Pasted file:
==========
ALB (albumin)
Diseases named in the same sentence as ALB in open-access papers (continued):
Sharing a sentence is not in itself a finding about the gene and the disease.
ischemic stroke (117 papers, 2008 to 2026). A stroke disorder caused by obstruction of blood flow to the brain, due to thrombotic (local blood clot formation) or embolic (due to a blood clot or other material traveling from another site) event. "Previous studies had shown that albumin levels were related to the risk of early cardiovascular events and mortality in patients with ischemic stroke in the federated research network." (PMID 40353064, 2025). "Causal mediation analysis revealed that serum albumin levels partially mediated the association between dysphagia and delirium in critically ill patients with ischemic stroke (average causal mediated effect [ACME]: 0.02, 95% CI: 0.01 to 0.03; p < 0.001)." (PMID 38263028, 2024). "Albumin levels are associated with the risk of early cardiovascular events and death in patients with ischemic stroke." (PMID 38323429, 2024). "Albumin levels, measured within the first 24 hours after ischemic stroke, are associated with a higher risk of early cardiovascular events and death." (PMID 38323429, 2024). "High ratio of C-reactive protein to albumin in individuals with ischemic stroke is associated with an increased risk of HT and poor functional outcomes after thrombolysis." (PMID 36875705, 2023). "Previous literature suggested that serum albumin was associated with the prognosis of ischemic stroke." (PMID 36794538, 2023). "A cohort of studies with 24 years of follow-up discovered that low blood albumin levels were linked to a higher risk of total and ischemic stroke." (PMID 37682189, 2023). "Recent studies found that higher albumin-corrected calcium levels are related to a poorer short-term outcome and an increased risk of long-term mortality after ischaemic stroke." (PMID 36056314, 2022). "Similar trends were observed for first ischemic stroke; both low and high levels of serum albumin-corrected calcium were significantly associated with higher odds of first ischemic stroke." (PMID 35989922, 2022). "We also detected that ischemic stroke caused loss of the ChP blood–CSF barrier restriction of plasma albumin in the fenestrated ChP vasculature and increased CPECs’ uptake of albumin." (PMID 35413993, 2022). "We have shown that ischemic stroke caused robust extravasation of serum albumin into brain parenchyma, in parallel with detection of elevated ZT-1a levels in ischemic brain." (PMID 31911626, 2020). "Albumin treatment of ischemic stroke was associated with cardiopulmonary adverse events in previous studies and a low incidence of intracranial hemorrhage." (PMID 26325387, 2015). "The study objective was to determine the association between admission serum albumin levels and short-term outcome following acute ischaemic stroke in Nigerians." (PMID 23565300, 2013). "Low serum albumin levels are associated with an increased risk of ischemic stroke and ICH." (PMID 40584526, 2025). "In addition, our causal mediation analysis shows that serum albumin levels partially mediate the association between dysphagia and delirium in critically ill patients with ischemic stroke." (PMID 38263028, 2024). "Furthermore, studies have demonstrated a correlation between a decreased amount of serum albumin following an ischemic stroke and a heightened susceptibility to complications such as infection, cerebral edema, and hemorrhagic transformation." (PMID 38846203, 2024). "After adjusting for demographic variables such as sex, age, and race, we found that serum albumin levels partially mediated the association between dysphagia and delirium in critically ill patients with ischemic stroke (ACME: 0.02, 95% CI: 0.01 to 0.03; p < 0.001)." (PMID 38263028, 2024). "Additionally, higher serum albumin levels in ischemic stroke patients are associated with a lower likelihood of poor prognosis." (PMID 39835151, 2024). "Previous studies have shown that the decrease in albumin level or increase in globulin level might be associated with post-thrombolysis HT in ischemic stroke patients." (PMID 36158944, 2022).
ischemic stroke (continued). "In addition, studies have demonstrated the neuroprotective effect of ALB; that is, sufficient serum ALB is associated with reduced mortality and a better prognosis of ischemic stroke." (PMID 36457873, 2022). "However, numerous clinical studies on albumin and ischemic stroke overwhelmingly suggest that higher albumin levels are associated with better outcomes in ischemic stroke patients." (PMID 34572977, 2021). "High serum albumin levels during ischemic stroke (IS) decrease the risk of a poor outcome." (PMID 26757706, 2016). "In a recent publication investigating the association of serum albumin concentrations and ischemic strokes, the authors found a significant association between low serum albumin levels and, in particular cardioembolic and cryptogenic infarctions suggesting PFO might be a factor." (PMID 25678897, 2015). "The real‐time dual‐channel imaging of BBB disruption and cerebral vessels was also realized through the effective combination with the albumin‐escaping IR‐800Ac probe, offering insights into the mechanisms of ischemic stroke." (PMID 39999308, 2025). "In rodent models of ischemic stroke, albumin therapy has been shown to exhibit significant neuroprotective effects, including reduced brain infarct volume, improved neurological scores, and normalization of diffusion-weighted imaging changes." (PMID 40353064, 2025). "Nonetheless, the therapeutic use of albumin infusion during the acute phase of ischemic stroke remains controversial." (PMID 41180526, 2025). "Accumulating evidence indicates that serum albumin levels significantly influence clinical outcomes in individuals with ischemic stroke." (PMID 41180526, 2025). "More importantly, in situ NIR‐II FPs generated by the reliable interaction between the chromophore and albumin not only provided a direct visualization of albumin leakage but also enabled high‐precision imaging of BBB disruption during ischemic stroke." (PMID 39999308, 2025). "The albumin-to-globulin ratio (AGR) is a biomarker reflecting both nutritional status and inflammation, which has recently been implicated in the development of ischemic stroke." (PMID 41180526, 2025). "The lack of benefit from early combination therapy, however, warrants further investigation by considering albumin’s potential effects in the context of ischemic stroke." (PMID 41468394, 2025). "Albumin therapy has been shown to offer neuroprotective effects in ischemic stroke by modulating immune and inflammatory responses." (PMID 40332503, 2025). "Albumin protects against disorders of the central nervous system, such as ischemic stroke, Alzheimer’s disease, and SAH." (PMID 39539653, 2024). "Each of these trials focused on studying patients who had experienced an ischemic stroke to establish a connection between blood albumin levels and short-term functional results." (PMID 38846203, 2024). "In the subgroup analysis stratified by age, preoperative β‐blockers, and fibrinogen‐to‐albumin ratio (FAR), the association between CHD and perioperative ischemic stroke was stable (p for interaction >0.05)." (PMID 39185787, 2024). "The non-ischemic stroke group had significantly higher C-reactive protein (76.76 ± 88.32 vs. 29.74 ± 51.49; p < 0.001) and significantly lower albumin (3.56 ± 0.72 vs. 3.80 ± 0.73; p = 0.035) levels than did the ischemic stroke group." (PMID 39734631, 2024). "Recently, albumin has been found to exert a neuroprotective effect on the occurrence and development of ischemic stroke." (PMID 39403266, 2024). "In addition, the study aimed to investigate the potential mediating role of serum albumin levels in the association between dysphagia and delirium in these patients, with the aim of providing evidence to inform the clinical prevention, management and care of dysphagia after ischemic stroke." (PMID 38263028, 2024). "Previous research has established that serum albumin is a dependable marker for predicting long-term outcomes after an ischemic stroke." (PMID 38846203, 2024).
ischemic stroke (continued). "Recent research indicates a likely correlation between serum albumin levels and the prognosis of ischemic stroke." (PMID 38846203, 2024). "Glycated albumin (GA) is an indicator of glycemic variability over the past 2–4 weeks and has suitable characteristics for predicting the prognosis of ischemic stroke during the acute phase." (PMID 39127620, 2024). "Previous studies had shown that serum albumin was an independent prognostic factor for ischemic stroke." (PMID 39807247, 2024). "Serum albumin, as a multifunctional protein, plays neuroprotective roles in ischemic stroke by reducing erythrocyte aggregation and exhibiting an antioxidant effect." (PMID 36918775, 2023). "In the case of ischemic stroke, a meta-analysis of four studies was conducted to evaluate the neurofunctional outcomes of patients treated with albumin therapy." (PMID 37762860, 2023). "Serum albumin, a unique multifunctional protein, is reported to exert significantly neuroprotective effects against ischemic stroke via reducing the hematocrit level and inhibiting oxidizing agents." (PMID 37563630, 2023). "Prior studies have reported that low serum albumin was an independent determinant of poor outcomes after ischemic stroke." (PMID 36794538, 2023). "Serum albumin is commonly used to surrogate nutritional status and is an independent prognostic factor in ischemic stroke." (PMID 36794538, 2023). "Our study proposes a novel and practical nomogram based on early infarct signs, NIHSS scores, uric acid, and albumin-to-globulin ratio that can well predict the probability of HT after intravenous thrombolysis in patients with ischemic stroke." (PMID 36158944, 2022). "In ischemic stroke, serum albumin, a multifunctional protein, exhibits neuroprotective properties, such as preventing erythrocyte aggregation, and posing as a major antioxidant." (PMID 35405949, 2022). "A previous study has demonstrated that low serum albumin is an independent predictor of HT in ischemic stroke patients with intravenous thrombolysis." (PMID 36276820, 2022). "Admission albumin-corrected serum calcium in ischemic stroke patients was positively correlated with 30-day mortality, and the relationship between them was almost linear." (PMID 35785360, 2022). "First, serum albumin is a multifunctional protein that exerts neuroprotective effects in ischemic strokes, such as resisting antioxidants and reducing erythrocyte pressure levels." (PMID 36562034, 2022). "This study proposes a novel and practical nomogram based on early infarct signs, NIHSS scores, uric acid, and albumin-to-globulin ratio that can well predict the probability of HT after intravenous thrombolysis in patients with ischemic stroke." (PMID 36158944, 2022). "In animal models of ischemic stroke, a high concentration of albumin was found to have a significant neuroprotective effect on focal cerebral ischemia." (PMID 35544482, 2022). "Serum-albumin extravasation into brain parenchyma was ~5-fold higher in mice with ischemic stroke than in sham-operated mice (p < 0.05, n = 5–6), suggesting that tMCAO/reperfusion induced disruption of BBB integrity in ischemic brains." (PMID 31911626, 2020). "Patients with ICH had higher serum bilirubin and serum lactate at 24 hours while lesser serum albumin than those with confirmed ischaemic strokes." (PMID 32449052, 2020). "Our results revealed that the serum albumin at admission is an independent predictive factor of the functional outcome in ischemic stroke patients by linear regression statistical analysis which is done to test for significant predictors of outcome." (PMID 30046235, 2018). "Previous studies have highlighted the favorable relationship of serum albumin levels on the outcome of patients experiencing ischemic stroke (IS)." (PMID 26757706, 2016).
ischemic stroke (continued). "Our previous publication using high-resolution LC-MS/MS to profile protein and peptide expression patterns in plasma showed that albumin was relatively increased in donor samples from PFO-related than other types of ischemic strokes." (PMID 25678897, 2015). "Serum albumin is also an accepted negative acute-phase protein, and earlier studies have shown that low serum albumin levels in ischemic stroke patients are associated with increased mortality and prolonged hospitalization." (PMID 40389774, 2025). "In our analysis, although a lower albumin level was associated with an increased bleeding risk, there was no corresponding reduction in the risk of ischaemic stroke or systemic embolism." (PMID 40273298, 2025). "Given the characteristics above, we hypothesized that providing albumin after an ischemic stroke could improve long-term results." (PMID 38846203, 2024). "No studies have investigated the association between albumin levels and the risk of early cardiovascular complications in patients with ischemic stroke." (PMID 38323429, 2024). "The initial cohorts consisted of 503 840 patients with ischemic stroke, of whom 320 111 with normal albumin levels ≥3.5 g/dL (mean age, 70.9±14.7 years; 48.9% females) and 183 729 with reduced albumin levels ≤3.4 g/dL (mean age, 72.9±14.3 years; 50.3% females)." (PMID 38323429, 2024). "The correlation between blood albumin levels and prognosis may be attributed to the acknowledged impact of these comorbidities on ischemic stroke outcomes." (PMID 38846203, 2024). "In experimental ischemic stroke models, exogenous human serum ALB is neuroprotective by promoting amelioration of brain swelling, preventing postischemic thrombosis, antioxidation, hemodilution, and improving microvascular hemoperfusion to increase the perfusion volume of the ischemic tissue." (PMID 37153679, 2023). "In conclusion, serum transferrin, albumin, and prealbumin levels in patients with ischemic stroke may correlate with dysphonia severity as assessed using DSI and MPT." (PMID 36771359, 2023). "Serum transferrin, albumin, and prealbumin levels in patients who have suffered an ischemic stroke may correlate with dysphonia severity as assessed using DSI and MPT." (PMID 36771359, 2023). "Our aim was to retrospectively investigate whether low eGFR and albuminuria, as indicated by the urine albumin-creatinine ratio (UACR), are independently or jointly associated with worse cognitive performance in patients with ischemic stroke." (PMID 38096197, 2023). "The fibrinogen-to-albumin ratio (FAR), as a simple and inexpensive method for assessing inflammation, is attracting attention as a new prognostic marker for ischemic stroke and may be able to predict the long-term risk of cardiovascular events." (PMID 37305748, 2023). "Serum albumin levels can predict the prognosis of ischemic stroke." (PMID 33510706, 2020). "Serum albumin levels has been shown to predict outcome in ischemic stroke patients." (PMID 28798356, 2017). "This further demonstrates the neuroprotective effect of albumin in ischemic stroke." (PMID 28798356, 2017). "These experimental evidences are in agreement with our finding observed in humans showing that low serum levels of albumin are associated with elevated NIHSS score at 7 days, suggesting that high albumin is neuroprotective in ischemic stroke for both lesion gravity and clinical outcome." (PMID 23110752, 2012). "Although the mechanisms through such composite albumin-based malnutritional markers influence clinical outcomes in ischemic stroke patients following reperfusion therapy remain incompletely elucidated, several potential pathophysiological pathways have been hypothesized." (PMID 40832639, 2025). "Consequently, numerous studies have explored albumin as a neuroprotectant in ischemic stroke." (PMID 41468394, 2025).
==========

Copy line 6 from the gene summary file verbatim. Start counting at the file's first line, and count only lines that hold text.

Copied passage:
ischemic stroke (continued). "Recent research indicates a likely correlation between serum albumin levels and the prognosis of ischemic stroke." (PMID 38846203, 2024). "Glycated albumin (GA) is an indicator of glycemic variability over the past 2–4 weeks and has suitable characteristics for predicting the prognosis of ischemic stroke during the acute phase." (PMID 39127620, 2024). "Previous studies had shown that serum albumin was an independent prognostic factor for ischemic stroke." (PMID 39807247, 2024). "Serum albumin, as a multifunctional protein, plays neuroprotective roles in ischemic stroke by reducing erythrocyte aggregation and exhibiting an antioxidant effect." (PMID 36918775, 2023). "In the case of ischemic stroke, a meta-analysis of four studies was conducted to evaluate the neurofunctional outcomes of patients treated with albumin therapy." (PMID 37762860, 2023). "Serum albumin, a unique multifunctional protein, is reported to exert significantly neuroprotective effects against ischemic stroke via reducing the hematocrit level and inhibiting oxidizing agents." (PMID 37563630, 2023). "Prior studies have reported that low serum albumin was an independent determinant of poor outcomes after ischemic stroke." (PMID 36794538, 2023). "Serum albumin is commonly used to surrogate nutritional status and is an independent prognostic factor in ischemic stroke." (PMID 36794538, 2023). "Our study proposes a novel and practical nomogram based on early infarct signs, NIHSS scores, uric acid, and albumin-to-globulin ratio that can well predict the probability of HT after intravenous thrombolysis in patients with ischemic stroke." (PMID 36158944, 2022). "In ischemic stroke, serum albumin, a multifunctional protein, exhibits neuroprotective properties, such as preventing erythrocyte aggregation, and posing as a major antioxidant." (PMID 35405949, 2022). "A previous study has demonstrated that low serum albumin is an independent predictor of HT in ischemic stroke patients with intravenous thrombolysis." (PMID 36276820, 2022). "Admission albumin-corrected serum calcium in ischemic stroke patients was positively correlated with 30-day mortality, and the relationship between them was almost linear." (PMID 35785360, 2022). "First, serum albumin is a multifunctional protein that exerts neuroprotective effects in ischemic strokes, such as resisting antioxidants and reducing erythrocyte pressure levels." (PMID 36562034, 2022). "This study proposes a novel and practical nomogram based on early infarct signs, NIHSS scores, uric acid, and albumin-to-globulin ratio that can well predict the probability of HT after intravenous thrombolysis in patients with ischemic stroke." (PMID 36158944, 2022). "In animal models of ischemic stroke, a high concentration of albumin was found to have a significant neuroprotective effect on focal cerebral ischemia." (PMID 35544482, 2022). "Serum-albumin extravasation into brain parenchyma was ~5-fold higher in mice with ischemic stroke than in sham-operated mice (p < 0.05, n = 5–6), suggesting that tMCAO/reperfusion induced disruption of BBB integrity in ischemic brains." (PMID 31911626, 2020). "Patients with ICH had higher serum bilirubin and serum lactate at 24 hours while lesser serum albumin than those with confirmed ischaemic strokes." (PMID 32449052, 2020). "Our results revealed that the serum albumin at admission is an independent predictive factor of the functional outcome in ischemic stroke patients by linear regression statistical analysis which is done to test for significant predictors of outcome." (PMID 30046235, 2018). "Previous studies have highlighted the favorable relationship of serum albumin levels on the outcome of patients experiencing ischemic stroke (IS)." (PMID 26757706, 2016).